Humility is a trait that Omaha Police Chief Todd Schmaderer wants to see in the first recruit class under his watch. 

“I like humility,” Schmaderer said Monday in welcoming 40 recruits at the Public Safety Training Center in northwest Omaha. “You already have the power when you put on the uniform. I want you to be unassuming and humble. Can you do that for me?”

The recruits’ answer in unison was a resounding, “Yes, sir!” 

The chief and Mayor Jean Stothert addressed the recruits for the first time Monday. If all of them graduate after 20 weeks of intense training — and assuming no current officers retire — the department will have 803 sworn officers on Aug. 28.

Stothert told the class that public safety is her No. 1 priority. She expects each officer in the department to be involved in prevention, intervention and prosecution of crime.

“It’s an honor to be selected for this police academy,” the mayor said. “You will have the opportunity to change lives and save lives.”

Schmaderer said he asked his command staff to put together a class “with a solid background” out of 2,000 applicants.

He also asked that the recruits come into the training already having had “some element of success” in their lives before they put on a police uniform — whether it be in sports, in the military or culturally. 

“This is my first opportunity to hire for the department,” he said. “This class is my stamp, right here.”
Schmaderer’s eyes searched up and down the ranks of the recruits, who sat stiffly at their desks. He pointed to several of the 35 men and five women, asking them to tell him something about themselves.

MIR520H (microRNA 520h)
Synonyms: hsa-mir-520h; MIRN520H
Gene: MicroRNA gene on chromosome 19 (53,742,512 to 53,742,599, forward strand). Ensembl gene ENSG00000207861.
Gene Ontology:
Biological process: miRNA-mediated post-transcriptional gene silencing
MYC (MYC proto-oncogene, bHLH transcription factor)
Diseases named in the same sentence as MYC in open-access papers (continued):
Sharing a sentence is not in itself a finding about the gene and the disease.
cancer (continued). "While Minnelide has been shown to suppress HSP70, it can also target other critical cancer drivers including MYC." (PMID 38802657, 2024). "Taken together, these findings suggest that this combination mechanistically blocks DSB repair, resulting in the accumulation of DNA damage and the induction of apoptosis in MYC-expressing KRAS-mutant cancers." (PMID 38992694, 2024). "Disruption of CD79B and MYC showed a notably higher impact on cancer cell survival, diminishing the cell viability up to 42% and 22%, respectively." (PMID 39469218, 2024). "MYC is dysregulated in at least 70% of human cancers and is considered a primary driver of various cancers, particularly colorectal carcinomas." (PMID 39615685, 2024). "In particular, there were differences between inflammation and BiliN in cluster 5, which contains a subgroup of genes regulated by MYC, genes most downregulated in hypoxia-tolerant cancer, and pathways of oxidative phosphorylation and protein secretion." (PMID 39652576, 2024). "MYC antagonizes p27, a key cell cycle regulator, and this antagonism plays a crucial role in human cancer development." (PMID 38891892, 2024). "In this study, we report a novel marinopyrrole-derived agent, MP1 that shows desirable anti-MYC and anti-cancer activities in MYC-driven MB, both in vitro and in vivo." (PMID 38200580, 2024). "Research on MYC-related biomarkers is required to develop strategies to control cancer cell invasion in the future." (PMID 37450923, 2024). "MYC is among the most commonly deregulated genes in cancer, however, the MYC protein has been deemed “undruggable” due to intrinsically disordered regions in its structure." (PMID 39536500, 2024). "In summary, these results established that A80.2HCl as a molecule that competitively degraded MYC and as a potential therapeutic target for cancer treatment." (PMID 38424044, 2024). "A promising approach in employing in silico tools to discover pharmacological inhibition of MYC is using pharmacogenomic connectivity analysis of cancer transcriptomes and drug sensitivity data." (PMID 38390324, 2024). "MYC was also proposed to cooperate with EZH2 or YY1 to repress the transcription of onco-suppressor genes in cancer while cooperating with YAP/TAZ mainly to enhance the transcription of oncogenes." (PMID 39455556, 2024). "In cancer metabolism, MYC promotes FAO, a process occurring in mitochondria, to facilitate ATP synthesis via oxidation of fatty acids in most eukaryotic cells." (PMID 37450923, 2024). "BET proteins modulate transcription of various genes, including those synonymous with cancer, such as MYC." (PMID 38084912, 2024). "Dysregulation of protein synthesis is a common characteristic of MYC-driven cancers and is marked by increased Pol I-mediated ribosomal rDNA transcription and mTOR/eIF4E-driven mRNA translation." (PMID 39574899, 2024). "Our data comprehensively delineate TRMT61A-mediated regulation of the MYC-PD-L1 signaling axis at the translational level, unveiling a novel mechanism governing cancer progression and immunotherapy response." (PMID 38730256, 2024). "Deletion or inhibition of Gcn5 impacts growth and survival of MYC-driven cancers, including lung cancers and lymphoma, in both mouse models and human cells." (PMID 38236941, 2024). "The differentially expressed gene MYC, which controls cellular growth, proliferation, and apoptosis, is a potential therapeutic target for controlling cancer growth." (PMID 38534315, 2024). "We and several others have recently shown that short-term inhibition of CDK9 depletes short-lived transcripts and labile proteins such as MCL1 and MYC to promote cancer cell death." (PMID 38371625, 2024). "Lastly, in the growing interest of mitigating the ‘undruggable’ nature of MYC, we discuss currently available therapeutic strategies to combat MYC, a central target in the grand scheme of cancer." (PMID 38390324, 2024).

Terrance Smith stood and said he is a lifelong Omahan with six years of service in the Air Force National Guard. He is a sports and fitness enthusiast pursuing a degree in exercise science.

Recruit Justyn Riley said he spent four years in the Marine Corps, likes target shooting and participating in mud runs. He said he also enjoys exercise, which brought a few wry smiles to the faces of some of the command staff lining the wall around the classroom.

It seems the recruits will be getting their fill of exercise during the training. 

The chief already knew a little bit about recruit Tyler Friend, who said he is on track to graduate from the University of Nebraska-Lincoln in May. Friend, if he graduates from the police academy, will be a third-generation Omaha officer.

“I know your uncles pretty well,” Schmaderer said. “That doesn’t mean anything to me. Not a ... thing, until you graduate.”

By Kevin Cole / World-Herald staff writer